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Transgender women in Malaysia, in the context of HIV and Islam: a qualitative study of stakeholders’ perceptions



Globally, one of the key groups considered to be at high risk of acquiring HIV are transgender women, often a marginalised group. In the Malaysian context there has been a scarcity of published research relating to transgender women, a sensitive issue in a Muslim majority country, where Islam plays an influential role in society. Furthermore, there has been a paucity of research relating to how such issues relate to HIV prevention in transgender women in Malaysia.

Thus, the aim of this study is to explore the attitudes of stakeholders involved in HIV prevention policy in Malaysia towards transgender women, given the Islamic context.


In-depth interviews were undertaken with stakeholders involved in HIV prevention, Ministry of Health, Religious Leaders and People Living with HIV, including transgender women. Thirty five participants were recruited using purposive sampling from June to December 2013 within Kuala Lumpur and surrounding vicinities. Interviews were in person, audiotaped, transcribed verbatim and used a framework analysis.


Five central themes emerged from the qualitative data; Perceptions of Transgender women and their place in Society; Reaching out to Transgender Women; Islamic doctrine; ‘Cure’, ‘Correction’ and finally, Stigma and Discrimination.

Discussion: Islamic rulings about transgenderism were often the justification given by participants chastising transgender women, whilst there were also more progressive attitudes and room for debate. Pervasive negative attitudes and stigma and discrimination created a climate where transgender women often felt more comfortable with non-governmental organisations.


The situation of transgender women in Malaysia and HIV prevention is a highly sensitive and challenging environment for all stakeholders, given the Muslim context and current legal system. Despite this apparent impasse, there are practically achievable areas that can be improved upon to optimise HIV prevention services and the environment for transgender women in Malaysia.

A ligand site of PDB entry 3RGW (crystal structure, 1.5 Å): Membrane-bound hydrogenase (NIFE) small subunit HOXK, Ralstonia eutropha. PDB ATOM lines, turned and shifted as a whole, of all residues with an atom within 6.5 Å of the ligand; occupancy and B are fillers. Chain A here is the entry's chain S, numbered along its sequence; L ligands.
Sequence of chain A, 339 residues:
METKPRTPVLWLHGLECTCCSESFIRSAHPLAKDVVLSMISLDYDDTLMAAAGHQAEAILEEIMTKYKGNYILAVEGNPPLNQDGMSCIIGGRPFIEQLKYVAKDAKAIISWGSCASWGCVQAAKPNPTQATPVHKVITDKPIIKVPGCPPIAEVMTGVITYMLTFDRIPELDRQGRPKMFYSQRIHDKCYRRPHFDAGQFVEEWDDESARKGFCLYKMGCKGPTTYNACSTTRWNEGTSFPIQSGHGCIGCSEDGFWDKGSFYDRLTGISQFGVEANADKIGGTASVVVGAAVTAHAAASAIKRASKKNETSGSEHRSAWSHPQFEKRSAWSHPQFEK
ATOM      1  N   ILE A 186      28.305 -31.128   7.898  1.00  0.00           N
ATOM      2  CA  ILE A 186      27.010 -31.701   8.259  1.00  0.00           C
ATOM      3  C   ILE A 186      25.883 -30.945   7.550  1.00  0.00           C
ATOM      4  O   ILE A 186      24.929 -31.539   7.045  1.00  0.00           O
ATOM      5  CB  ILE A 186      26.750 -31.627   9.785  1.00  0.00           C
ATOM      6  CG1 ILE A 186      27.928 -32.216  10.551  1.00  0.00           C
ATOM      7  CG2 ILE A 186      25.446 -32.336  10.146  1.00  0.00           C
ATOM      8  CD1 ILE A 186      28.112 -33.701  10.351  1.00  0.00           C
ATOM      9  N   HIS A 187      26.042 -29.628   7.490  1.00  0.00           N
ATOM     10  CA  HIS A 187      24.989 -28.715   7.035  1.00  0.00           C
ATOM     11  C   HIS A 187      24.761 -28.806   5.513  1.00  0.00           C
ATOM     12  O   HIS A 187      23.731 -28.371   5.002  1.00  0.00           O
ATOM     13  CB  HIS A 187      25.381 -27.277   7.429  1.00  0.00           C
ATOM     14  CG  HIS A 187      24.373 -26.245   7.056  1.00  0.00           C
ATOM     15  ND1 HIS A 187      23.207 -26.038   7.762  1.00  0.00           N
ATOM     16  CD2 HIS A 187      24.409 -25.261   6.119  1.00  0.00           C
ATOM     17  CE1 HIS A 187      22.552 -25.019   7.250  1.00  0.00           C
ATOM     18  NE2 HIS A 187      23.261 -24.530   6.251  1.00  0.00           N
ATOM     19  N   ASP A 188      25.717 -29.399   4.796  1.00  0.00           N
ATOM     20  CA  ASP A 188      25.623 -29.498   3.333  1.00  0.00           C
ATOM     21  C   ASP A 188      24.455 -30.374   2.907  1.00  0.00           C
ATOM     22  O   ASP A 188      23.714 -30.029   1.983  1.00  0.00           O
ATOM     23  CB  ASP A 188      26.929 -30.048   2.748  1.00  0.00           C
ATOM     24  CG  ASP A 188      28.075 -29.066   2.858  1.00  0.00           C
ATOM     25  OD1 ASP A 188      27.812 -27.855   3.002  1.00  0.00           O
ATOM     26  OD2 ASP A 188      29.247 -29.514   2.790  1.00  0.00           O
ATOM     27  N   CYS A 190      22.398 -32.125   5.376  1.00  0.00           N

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Globally, one of the key groups considered to be at high risk of acquiring HIV are transgender women, defined for the purpose of this study, as women assigned the male gender at birth but who identify themselves as being women. Transgender women often represent a marginalised population and a ‘very high burden population for HIV’ [1]. In a comprehensive meta-analysis and systematic review conducted by Baral and colleagues, an assessment of the relative HIV burden in transgender women was undertaken including 15 countries which revealed a pooled HIV prevalence of 19.1% in 11,066 women worldwide and the odds ratio of being infected with HIV for transgender women compared with all adults of a reproductive age was 48.8 [1]. The authors deduce that there is an ‘urgent need of prevention’ in transgender women in a group that are often not included in national HIV surveillance and identify factors, such as engagement in high risk anal sex with men increasing their vulnerability, as well as stigma and discrimination in health care settings as hindrances to accessing HIV prevention services [1]. In the UNAIDS Prevention Gap Report, key populations such as transgender women are not reached by current prevention efforts [2]. The Asia Pacific Trans Blueprint for Health in Action clearly mentions ‘trans women as disproportionately affected by HIV—yet there are still insufficient programmes or services targeted to meet trans-specific need’ [3]. Studies have concluded that transgender women are at increased risk of HIV due to factors, such as high-risk sexual behaviour, commercial sex work and stigma and discrimination [4]. Operario and colleagues conducted a meta-analysis and found the prevalence of HIV was higher in transgender female sex workers compared to transgender women who did not engage in sex work, 27.3% and 14.7% respectively [5].